Published: Wed, February 14, 2018
Health Care | By Alberto Manning

Arizona woman wakes up with British accent

Arizona woman wakes up with British accent

Doctors determined that the mom of seven has a rare condition known as Foreign Accent Syndrome, according to news station KNXV.

The Arizona woman who has spent her entire life in the US woke up with a British accent.

The 45-year old has never been to London, but after falling asleep with a headache, she awoke with what sounded like a British accent, according to ABC news affiliate KNXV.

The first time, she had an Irish accent and the second time an Australian accent. She misses the way she used to pronounce her children's names, for instance. When she woke up, she was British - but not in terms of her nationality or even her location. Talking with foreign accents have had notable effects on her well-being, as a crucial part of her identity goes through a frequent flux.

In Myers's case, the symptom was a severe headache. "It's actually quite unsafe", Myers said. Fewer than 100 people, including Myers, have ever been diagnosed.

FAS is most often caused by damage to the brain caused by a stroke or traumatic brain injury.

FAS is extremely rare and usually appears as a effect of a stroke, brain damage, and in Meyers' case, underlying medical issues.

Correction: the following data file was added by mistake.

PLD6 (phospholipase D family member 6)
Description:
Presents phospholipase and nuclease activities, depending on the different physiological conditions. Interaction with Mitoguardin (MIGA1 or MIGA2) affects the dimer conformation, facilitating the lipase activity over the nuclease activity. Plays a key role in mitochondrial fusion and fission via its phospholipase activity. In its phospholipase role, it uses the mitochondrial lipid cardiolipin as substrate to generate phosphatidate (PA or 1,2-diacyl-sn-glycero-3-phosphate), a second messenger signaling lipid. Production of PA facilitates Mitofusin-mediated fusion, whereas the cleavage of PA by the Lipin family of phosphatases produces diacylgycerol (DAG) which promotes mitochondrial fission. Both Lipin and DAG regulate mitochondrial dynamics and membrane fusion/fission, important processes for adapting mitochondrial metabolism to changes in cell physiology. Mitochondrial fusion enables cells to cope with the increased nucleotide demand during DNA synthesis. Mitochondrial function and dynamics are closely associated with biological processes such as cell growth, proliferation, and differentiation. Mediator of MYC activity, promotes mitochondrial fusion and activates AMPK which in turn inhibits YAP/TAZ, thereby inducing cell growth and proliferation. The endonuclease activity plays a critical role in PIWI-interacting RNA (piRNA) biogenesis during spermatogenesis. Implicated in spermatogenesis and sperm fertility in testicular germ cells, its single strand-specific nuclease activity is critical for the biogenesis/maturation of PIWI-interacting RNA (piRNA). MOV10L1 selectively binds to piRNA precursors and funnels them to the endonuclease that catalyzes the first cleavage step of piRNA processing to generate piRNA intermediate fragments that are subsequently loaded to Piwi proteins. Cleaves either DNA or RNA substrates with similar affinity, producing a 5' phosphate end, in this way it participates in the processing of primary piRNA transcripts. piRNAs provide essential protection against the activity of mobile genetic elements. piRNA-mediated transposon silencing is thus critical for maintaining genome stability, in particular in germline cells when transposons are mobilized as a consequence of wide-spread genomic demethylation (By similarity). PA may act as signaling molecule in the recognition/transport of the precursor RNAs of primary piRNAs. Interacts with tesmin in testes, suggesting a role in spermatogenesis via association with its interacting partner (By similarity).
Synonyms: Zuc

While having an accent change may not seem like a big deal, Myers is saddened by the way her condition has affected her life.

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It turns out Meyers suffers from Ehlers-Danlos Syndrome (EDS), a disease that Ehlers-Danlos Support UK defines as "a group of thirteen individual genetic conditions, all of which affect the body's connective tissue".

"Who would do this for attention?" Alamia says, "I don't feel like a different person at all. I try to tell people, I'm still me".

She's not insane, she just suffers from a rare condition. Cases have spanned the world, from a Louisiana woman who suddenly spoke with a Cajun accent after a brain injury to a Japanese stroke patient who sounded Korean.

Speech changes such as consonant substitution, voicing errors, vowel distortions, and prolongations are associated with FAS.

In 2010, Robin Jenks Vanderlip from Fairfax, Virginia, started speaking with a Russian accent after falling down the stairwell and hitting her head.

Imagine going to sleep and waking up sounding British.

"I'm sad", she said of recalling how she used to speak.

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